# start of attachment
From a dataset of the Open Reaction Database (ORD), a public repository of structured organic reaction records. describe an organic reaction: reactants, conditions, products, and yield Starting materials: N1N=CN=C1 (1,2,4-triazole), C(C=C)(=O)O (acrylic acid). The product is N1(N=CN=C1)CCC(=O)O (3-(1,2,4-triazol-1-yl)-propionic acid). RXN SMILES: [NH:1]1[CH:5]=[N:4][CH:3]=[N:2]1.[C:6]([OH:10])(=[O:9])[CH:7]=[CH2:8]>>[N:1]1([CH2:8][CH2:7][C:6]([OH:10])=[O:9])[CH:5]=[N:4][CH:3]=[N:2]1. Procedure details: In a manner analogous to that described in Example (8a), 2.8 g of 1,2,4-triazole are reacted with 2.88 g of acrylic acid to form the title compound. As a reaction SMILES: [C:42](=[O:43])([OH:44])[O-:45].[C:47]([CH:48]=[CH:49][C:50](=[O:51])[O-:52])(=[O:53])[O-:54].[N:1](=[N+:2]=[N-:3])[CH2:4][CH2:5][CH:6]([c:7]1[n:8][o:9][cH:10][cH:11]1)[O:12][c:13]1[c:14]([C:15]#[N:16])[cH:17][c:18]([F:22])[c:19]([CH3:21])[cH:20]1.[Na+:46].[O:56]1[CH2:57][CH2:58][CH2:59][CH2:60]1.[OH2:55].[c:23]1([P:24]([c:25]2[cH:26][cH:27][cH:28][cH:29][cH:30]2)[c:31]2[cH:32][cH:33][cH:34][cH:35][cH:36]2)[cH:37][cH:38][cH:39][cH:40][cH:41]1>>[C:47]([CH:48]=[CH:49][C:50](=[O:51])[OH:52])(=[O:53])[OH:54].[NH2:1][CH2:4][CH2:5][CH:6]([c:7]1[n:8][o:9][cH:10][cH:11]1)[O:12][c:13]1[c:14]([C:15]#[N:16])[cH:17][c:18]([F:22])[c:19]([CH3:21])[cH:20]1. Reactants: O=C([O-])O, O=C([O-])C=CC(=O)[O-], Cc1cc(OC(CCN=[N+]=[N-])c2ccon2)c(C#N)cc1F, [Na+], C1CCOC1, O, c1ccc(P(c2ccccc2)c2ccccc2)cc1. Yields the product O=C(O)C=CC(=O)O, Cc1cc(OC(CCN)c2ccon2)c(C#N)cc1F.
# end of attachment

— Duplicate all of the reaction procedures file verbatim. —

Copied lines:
From a dataset of the Open Reaction Database (ORD), a public repository of structured organic reaction records. describe an organic reaction: reactants, conditions, products, and yield Starting materials: N1N=CN=C1 (1,2,4-triazole), C(C=C)(=O)O (acrylic acid). The product is N1(N=CN=C1)CCC(=O)O (3-(1,2,4-triazol-1-yl)-propionic acid). RXN SMILES: [NH:1]1[CH:5]=[N:4][CH:3]=[N:2]1.[C:6]([OH:10])(=[O:9])[CH:7]=[CH2:8]>>[N:1]1([CH2:8][CH2:7][C:6]([OH:10])=[O:9])[CH:5]=[N:4][CH:3]=[N:2]1. Procedure details: In a manner analogous to that described in Example (8a), 2.8 g of 1,2,4-triazole are reacted with 2.88 g of acrylic acid to form the title compound. As a reaction SMILES: [C:42](=[O:43])([OH:44])[O-:45].[C:47]([CH:48]=[CH:49][C:50](=[O:51])[O-:52])(=[O:53])[O-:54].[N:1](=[N+:2]=[N-:3])[CH2:4][CH2:5][CH:6]([c:7]1[n:8][o:9][cH:10][cH:11]1)[O:12][c:13]1[c:14]([C:15]#[N:16])[cH:17][c:18]([F:22])[c:19]([CH3:21])[cH:20]1.[Na+:46].[O:56]1[CH2:57][CH2:58][CH2:59][CH2:60]1.[OH2:55].[c:23]1([P:24]([c:25]2[cH:26][cH:27][cH:28][cH:29][cH:30]2)[c:31]2[cH:32][cH:33][cH:34][cH:35][cH:36]2)[cH:37][cH:38][cH:39][cH:40][cH:41]1>>[C:47]([CH:48]=[CH:49][C:50](=[O:51])[OH:52])(=[O:53])[OH:54].[NH2:1][CH2:4][CH2:5][CH:6]([c:7]1[n:8][o:9][cH:10][cH:11]1)[O:12][c:13]1[c:14]([C:15]#[N:16])[cH:17][c:18]([F:22])[c:19]([CH3:21])[cH:20]1. Reactants: O=C([O-])O, O=C([O-])C=CC(=O)[O-], Cc1cc(OC(CCN=[N+]=[N-])c2ccon2)c(C#N)cc1F, [Na+], C1CCOC1, O, c1ccc(P(c2ccccc2)c2ccccc2)cc1. Yields the product O=C(O)C=CC(=O)O, Cc1cc(OC(CCN)c2ccon2)c(C#N)cc1F.